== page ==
For those on the twitters and reading blogs, there was a nice build up in advertising to this event. I really didn’t know what to expect from Shadow Con until the day before when I got to ask some folks that were speaking at it during the math games night. The ‘TED-esque, but with a call-to-action’ description ended up being most spot on for me. This was probably one of my favorite events from my time in Boston and I greatly enjoyed each speaker. Let me tell you why.
Wow was I torn about what session to attend at 12:30 on Thursday. I ended up going this route since I’ve been poking (slowly–every so slowly) at the book Visual Complex Analysis by Tristan Needham, which came highly recommended by a mathematician friend of mine when I voiced wanting to learn more about Complex Analysis.
You know a session is pretty awesome when the person sitting behind you lets out a genuine “Holy sh*t!” when he sees the path the presenters have set us on. For those deciphering my color-coding above, blue = Michael Pershan, orange = Max Ray (like that was a choice), and green = everyone else. Except for Ralph, who was also sitting behind me and commented about 40 minutes in that how complex numbers were being built up by the presenters “eliminates thinking about i as a variable”. Because how many of us have had students that do treat it like some unknown thing? i is not a made up number, and this session laid out a compelling argument for students to see why.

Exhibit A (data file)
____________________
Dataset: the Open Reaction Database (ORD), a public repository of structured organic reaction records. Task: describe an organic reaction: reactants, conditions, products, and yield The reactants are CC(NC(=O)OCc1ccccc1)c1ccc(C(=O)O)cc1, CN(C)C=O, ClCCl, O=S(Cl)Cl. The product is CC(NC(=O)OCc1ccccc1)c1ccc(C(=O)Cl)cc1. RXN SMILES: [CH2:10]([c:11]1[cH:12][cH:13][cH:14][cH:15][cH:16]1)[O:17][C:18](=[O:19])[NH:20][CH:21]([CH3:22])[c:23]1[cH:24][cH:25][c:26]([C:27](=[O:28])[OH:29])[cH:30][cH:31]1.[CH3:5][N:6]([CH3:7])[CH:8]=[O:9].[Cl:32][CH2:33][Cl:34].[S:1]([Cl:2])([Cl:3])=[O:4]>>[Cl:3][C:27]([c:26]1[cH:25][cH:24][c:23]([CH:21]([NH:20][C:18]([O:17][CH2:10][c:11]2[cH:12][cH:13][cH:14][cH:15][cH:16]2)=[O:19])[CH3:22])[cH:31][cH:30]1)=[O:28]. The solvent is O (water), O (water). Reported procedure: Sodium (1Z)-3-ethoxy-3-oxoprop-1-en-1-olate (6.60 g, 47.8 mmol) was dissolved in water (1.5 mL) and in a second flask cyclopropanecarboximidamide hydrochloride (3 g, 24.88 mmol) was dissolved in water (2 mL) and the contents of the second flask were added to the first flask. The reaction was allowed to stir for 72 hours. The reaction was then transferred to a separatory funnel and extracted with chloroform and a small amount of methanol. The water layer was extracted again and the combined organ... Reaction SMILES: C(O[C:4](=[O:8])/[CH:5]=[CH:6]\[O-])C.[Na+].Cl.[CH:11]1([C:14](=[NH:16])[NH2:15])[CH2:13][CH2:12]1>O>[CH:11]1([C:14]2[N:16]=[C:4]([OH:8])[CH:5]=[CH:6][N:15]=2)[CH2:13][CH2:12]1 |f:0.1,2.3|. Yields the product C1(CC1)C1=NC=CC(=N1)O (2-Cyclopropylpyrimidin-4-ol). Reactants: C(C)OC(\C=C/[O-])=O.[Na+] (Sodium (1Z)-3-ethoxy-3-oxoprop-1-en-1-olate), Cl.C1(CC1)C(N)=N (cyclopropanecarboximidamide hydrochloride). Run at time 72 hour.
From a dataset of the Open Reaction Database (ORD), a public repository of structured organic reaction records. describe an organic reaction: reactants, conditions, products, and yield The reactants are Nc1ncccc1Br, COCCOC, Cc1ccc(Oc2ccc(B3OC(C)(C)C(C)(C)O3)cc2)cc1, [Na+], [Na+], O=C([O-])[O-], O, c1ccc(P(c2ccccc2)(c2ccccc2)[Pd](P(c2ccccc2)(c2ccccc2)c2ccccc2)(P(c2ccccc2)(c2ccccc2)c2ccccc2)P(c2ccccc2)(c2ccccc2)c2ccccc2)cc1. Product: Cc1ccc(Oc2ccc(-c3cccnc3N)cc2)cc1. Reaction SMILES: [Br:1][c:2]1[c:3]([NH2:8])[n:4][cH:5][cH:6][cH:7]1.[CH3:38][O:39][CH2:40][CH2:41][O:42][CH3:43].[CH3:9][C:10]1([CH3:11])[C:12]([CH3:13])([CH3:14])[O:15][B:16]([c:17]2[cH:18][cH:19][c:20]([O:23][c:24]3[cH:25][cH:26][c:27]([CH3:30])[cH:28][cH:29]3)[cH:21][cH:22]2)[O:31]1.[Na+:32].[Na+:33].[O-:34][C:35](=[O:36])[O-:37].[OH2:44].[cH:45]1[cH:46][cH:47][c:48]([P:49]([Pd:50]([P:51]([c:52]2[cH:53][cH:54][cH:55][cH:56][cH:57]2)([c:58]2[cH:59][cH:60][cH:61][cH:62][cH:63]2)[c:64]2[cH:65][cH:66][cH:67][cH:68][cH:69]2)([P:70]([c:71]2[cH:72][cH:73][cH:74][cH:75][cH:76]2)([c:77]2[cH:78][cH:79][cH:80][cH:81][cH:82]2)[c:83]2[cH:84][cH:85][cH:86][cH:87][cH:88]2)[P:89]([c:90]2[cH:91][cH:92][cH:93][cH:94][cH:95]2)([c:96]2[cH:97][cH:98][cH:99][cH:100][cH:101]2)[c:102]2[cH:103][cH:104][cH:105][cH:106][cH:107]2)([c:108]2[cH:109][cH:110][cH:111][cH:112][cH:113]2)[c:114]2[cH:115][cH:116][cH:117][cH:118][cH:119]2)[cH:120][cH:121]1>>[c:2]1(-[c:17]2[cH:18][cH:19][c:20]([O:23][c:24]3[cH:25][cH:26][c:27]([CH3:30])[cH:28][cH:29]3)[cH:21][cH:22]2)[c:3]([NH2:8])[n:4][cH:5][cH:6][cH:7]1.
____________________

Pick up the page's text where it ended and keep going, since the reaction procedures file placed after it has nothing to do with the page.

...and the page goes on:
Geoff Krall, who has posted all the things from his talk over on his blog, lead a session Thursday on thinking about how to adapt the tasks you have. Due to the work I do for Illustrative Mathematics, adapting tasks is something I think about a lot and something IM does with teachers at PD conferences frequently so it was great hearing Geoff’s perspective of the Why, How, and What of task adaptation.
Through coincidence I met Anthony Rodiguez the previous week in Chicago at an unrelated meeting and while exchanging our session titles I realized he was already on my calendar for NCTM Boston. After getting to spend a few days with him in Chicago I was looking forward to this session even more as Anthony has an enthusiastic and grounding presence and I really want to spend some time picking his brain over a meal.
I always enjoy a good Ignite talk so I headed to the NCSM one after dropping things off at the MTBoS booth. This was my first attempt at live sketchnoting, and wow is an Ignite a trial by fire with how fast some of the presenters talk! If you’ve not seen an Ignite before, you can catch video from prior ones here. My sketchnotes and thoughts below the cut.
[pending] The Practices in Practice — Bill McCallum — @wgmccallum
I’ll be working through these of the course of this week. I plan to post the sketchnote itself and then some of my thoughts on the session along with any relevant links. If you are interested in reading more about how I got into sketchnoting, head below the jump.
While my grades in Algebra 1 and 2 may lead one to believe I knew what was going on, those classes were agonizing for me. I can still vividly remember the frustration I felt because nothing seemed to make any sense and my ability to memorize steps is sub-par. To this day I find it easier to remember only the formula for the volume of a sphere and then use calculus to find the formula for surface area rather than actually memorize to formula for surface area.
Strange, I know. But it works for me.